Children can be infected with SARS-CoV-2, but it affects them much less 19. The reasons could be that (i) children get fewer SARS-CoV-2 viruses, or (ii) that their immune system is more efficient. The first hypothesis loses weight knowing that the goals in which the virus hits us, ACE2 receptors, are also present in children. But there are conflicting results, and the possibility of children becoming less infected cannot be ruled out today.
Global data in different parts of the world indicate that adults are two to three times more likely to contract COVID-19 than children 20 but most of this data comes from tests carried out on symptomatic people, and children could be carriers without symptoms. Therefore, the best studies are those that carry out the tests “blindly” on a random population without the need for individuals to be symptomatic.
In Iceland, that country of 338,000 inhabitants that brilliantly qualified for the World Cup in Russia, a population of 12,323 people was randomly tested. None of the 848 children tested under the age of 10 tested positives, while 100 adults carried the SARS-CoV-2 21. And this is not because Icelanders refrain from kissing their children, as Arnor Gudjhonsen tenderly demonstrated when he was replaced by his son Eidur in an international match against Estonia.
The other advantage that children may have is their immune system, which may be more efficient in avoiding COVID-19 infection. Moreover, lacking the complexity of adult immune systems, they seem to avoid complex immune reactions that cause complications and deaths from COVID-19. This protection of children against viruses that affect adults has already been seen for other viral diseases such as mononucleosis, caused by the Epstein-Barr Virus (EBV), which does not produce symptoms in infected children 22.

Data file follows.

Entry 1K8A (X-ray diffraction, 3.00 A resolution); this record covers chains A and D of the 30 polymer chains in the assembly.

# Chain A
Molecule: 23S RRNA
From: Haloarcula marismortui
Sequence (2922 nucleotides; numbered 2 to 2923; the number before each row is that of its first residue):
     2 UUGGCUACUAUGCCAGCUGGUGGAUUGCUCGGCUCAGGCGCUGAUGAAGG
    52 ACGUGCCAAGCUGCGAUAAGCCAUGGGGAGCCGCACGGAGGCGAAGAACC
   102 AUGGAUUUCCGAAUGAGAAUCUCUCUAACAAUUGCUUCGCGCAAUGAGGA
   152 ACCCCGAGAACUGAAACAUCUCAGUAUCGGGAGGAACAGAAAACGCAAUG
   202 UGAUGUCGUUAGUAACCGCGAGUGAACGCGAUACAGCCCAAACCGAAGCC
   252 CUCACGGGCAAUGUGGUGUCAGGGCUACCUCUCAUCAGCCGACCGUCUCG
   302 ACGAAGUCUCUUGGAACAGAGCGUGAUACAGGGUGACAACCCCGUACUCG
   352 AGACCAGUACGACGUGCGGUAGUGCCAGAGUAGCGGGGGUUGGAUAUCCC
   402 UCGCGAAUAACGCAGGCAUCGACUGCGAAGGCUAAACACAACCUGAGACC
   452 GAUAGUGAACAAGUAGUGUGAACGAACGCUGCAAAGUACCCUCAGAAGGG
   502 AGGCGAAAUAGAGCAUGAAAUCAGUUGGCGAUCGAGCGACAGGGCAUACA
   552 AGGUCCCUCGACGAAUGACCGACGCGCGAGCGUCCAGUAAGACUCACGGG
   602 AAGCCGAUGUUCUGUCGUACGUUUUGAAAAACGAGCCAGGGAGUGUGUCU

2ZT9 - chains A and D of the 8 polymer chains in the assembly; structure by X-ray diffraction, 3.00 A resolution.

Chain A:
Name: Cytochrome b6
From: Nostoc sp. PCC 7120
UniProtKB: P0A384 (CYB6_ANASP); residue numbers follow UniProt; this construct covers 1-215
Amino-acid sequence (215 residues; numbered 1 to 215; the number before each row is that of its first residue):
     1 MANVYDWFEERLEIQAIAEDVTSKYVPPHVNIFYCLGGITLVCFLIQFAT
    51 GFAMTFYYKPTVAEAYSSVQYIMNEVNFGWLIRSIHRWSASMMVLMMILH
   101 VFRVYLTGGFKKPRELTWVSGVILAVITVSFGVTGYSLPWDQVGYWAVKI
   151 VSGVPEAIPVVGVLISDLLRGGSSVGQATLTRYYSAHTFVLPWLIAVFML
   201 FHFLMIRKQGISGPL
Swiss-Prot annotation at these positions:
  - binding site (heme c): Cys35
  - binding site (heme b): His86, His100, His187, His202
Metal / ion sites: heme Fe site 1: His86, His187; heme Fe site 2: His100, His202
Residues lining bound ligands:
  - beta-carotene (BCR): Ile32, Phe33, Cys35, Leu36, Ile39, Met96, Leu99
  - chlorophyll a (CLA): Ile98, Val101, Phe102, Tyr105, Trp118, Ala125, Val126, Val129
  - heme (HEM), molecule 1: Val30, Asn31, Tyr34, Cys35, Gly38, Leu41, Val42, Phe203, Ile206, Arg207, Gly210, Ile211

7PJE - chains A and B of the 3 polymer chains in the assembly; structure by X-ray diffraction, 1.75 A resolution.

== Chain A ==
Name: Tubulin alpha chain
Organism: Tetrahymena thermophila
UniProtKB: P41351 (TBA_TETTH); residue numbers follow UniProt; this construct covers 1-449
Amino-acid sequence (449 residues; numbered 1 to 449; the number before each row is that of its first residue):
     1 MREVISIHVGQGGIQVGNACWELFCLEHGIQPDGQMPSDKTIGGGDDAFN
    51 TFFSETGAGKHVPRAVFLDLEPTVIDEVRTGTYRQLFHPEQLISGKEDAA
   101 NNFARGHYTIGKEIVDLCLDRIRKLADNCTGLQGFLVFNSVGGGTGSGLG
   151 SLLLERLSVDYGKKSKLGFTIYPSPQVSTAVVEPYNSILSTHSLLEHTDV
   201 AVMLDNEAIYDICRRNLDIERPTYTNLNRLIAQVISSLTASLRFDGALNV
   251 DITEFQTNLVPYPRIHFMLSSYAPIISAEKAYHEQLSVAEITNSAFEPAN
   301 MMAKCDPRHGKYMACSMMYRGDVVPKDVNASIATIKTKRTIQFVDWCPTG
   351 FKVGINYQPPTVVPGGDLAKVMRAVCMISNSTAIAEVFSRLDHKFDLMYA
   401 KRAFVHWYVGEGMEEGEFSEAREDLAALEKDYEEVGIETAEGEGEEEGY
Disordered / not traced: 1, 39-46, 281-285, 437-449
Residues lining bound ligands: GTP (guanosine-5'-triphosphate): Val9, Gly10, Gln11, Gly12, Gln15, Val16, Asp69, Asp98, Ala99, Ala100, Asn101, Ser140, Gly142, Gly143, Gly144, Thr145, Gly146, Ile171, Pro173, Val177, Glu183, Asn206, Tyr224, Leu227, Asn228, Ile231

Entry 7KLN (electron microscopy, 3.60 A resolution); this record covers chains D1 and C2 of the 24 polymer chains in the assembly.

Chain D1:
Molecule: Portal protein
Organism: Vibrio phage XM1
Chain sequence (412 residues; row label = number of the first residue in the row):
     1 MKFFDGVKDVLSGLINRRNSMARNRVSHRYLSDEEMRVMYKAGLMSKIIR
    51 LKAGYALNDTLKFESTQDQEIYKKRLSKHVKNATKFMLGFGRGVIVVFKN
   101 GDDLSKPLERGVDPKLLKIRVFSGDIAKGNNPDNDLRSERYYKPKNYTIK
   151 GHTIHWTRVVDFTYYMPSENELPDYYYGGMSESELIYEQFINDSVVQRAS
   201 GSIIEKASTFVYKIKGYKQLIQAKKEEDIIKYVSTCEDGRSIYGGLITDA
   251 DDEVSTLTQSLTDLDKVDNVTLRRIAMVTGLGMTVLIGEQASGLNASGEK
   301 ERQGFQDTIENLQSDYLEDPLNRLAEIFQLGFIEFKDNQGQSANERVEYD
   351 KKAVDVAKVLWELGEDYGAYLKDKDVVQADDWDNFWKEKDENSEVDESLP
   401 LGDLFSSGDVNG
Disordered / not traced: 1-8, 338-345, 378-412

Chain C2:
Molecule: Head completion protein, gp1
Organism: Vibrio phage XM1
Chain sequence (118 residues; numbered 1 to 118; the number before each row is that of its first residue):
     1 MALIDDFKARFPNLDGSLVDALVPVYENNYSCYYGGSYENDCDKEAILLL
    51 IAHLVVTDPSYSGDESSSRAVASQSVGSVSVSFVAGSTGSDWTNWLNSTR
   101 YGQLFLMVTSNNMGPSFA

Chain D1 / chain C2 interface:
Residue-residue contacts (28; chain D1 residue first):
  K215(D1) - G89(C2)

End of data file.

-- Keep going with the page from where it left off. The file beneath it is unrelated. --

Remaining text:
Therefore, in the context of COVID-19, it seems that the younger your immune system; the better. Age is also relevant in football, especially in categories under 17, (U-17, U-15, etc). In these competitions, countries have been known to field older players. In 1989, Nigeria was banned from competing in junior international competitions for two years after selecting over-age players. In 2016, in a U-17 tournament, an investigation into Zambia’s selection was launched after one of its players dedicated a goal to his wife and three children. Zambia ended up being thrown out of the competition. Such cheating is not only confined to African countries. Especially innovative was the Ecuadorian Ángel Cheme who pretended to be Gonzalo Chila, a boy three years younger. A “vivarachería”, according to a local newspaper. The vivacious and dishonest people of the world have had a problem called magnetic resonance imaging. Using this technique, the age of a child can be known by resonating their bone structures, and it is 99% reliable in children up to 17 years of age. Guinea was disqualified from the 2019 U-17 Africa Cup because the MRI said that Aboubacar Conte and Tidiane Keita were over 17 years old.
In this case, science, through magnetic resonance imaging, allows us to know the age of children, but we still have to wait to be able to accurately determine the capacity of children to infect and be infected. Data from the child in the Alps, Iceland and Veneto * are not enough. We need to generate more knowledge so that, if we see a child approaching, although we know they play as defenders, we can distinguish whether he/she is like the scorer Ronald Koeman, or Javier Mascherano, who scored his first goal with FC Barcelona because they let him take a penalty after seven years (319 games ) without getting on the scoresheet.
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